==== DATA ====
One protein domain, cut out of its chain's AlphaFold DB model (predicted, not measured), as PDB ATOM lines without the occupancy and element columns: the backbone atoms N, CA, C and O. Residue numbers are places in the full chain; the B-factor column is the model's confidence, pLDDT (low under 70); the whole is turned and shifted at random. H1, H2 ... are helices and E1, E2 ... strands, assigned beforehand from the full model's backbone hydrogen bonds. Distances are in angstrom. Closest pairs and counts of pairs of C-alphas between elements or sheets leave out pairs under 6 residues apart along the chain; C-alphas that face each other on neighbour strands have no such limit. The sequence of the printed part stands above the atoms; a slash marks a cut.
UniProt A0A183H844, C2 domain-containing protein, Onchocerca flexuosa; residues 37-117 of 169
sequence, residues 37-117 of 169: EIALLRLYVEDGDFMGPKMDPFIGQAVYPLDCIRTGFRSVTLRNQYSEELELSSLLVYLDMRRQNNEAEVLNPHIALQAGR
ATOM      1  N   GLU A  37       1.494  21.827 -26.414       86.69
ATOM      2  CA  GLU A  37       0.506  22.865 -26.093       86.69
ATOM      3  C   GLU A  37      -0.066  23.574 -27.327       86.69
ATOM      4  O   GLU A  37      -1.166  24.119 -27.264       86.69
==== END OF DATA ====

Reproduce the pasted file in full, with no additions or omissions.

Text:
One protein domain, cut out of its chain's AlphaFold DB model (predicted, not measured), as PDB ATOM lines without the occupancy and element columns: the backbone atoms N, CA, C and O. Residue numbers are places in the full chain; the B-factor column is the model's confidence, pLDDT (low under 70); the whole is turned and shifted at random. H1, H2 ... are helices and E1, E2 ... strands, assigned beforehand from the full model's backbone hydrogen bonds. Distances are in angstrom. Closest pairs and counts of pairs of C-alphas between elements or sheets leave out pairs under 6 residues apart along the chain; C-alphas that face each other on neighbour strands have no such limit. The sequence of the printed part stands above the atoms; a slash marks a cut.
UniProt A0A183H844, C2 domain-containing protein, Onchocerca flexuosa; residues 37-117 of 169
sequence, residues 37-117 of 169: EIALLRLYVEDGDFMGPKMDPFIGQAVYPLDCIRTGFRSVTLRNQYSEELELSSLLVYLDMRRQNNEAEVLNPHIALQAGR
ATOM      1  N   GLU A  37       1.494  21.827 -26.414       86.69
ATOM      2  CA  GLU A  37       0.506  22.865 -26.093       86.69
ATOM      3  C   GLU A  37      -0.066  23.574 -27.327       86.69
ATOM      4  O   GLU A  37      -1.166  24.119 -27.264       86.69